Do tooth sealings have an authorization?

I keep hearing that question. Recently, I treated a tooth where the answer to this question was very clear. That’s why I quickly took a picture of this tooth. I’ll show you that now:

This photo shows a typical sealed tooth. The fissures, i.e. the visible gaps on the tooth surface, are sealed with thin plastic. The front part of the tooth, between the two front humps, I drilled with my turbine, because the patient had toothache. In the V-shaped drilled out part you can see from the front of the tooth up to the white, superficial sealing. From the outside, the tooth looked perfectly healthy. There was no trace of brown discoloration. Under the sealant plastic you can now see a brown part of the tooth, a good two millimetres deep, which was soft and rotten and caused the patient’s toothache. I found the pathological change on the dental x-ray, a bite wing x-ray that showed an unnatural whitening in the middle of the tooth. Without the x-ray I would not have found out WHICH tooth was the cause of the patient’s discomfort. He only felt very diffuse pain without being able to tell which tooth actually hurt him. This happens quite often, and many patients do not even feel whether the pain originates from the upper or lower jaw. Some patients even feel only a diffuse headache and do not even think that a tooth could be the cause of this headache.

The word SHIELD has a very sympathetic, preserving sound in the ears of people who let their teeth stick together like this. The word suggests safety from destruction, or at least increased durability. From everyday life, we know the sealing of a wooden floor, the sealing of a letter or the sealing of a car paint. It is always a matter of protecting things that are dear and valuable to you. So how should the sealing of teeth be something inappropriate and harmful?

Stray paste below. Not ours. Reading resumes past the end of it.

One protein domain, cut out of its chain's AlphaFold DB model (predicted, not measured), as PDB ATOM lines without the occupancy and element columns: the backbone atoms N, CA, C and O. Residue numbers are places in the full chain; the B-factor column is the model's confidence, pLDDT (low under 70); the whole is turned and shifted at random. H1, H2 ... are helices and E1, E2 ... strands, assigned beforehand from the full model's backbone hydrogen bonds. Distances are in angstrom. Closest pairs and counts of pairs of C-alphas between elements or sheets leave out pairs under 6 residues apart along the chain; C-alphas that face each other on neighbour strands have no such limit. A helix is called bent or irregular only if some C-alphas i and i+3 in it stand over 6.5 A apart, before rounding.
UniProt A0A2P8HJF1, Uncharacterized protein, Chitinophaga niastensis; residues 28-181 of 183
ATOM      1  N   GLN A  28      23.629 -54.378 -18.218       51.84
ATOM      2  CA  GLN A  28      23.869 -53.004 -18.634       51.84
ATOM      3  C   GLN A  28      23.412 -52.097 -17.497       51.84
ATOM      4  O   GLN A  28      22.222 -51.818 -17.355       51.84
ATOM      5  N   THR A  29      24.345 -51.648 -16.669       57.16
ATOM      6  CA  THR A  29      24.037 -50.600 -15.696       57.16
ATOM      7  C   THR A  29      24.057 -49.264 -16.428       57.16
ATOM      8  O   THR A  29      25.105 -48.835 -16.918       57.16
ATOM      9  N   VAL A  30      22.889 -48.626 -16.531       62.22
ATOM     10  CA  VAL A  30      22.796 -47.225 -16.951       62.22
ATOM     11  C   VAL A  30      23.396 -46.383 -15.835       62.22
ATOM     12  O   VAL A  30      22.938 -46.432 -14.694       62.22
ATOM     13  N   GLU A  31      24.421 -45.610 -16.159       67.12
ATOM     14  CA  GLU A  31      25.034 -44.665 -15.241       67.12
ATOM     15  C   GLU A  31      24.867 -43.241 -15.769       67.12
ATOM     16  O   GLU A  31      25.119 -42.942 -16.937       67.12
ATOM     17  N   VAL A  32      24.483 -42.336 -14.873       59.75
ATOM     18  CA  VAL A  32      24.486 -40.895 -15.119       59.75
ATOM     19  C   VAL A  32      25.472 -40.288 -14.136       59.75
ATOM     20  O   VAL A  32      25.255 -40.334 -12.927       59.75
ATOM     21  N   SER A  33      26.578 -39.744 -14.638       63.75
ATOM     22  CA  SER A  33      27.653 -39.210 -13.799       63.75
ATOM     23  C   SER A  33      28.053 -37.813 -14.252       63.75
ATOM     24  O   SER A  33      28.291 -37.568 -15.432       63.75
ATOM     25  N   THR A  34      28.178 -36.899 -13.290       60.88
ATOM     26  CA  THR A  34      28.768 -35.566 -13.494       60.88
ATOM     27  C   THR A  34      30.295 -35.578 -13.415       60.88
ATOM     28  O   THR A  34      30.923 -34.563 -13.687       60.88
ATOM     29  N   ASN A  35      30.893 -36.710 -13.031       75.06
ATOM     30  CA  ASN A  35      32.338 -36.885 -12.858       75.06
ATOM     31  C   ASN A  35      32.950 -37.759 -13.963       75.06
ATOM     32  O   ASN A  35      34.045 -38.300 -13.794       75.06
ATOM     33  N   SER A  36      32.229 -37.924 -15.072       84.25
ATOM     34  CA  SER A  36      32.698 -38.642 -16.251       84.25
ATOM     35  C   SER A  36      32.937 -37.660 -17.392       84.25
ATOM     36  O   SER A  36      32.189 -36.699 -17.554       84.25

The insidious thing about this is that the sealed tooth gaps are no longer controllable by the dentist. We have all known since childhood that you should not only brush your teeth twice a day, but also go to the dentist twice a year. The dentist takes a close look at the teeth and can check with his dreaded probe whether the tooth surface is hard and healthy. He no longer has this control option if the endangered parts of the tooth are covered by a white plastic layer. This means that damage can often increase unnoticed for a long time until it finally becomes noticeable in pain or can be seen on an X-ray. But then it is very late and a lot of tooth substance has become unnecessarily broken in the meantime.

Actually, I don’t need to explain much now, do I? In many cases, the supposed security one thinks one can buy with tooth sealing turns out to be a dangerous trap afterwards. Tooth damage often becomes unnecessarily large under the beautiful, white plastic layer and, when it is finally discovered, requires disproportionately large repairs in which a lot of tooth substance can be lost. In addition, there is also an unfavourable psychological effect: many of us love our comfort and believe that we can at least partially free ourselves from the necessity of thorough dental care by having our teeth sealed. Many parents who have difficulties with their children’s dental care because they do not want their children to have their teeth cleaned by their parents also believe that they can buy themselves off their obligation with a tooth seal. In the case of small children, the parents are absolutely responsible for the condition of their children’s teeth. Only from elementary school age can one expect that children themselves can make an active contribution to the care of their teeth. Before that they are usually simply too clumsy. Unfortunately, poor children have to endure the painful, rotten results of such an attitude to dental care. The parents, however, are happy to reject any responsibility because they have “even” had a tooth seal applied.

So you can clearly see the reasons why I don’t offer tooth sealants in my practice. I prefer to regularly and sensibly check the teeth of my small (and large) patients. Then I can recognize damages in time and do not need to drill away a lot of tooth substance, if a small rotten spot occurs. This way I can do much more to keep my patients’ teeth healthy for a lifetime than by the apparent and deceptive “safety” of a tooth seal.

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Christina Cherry
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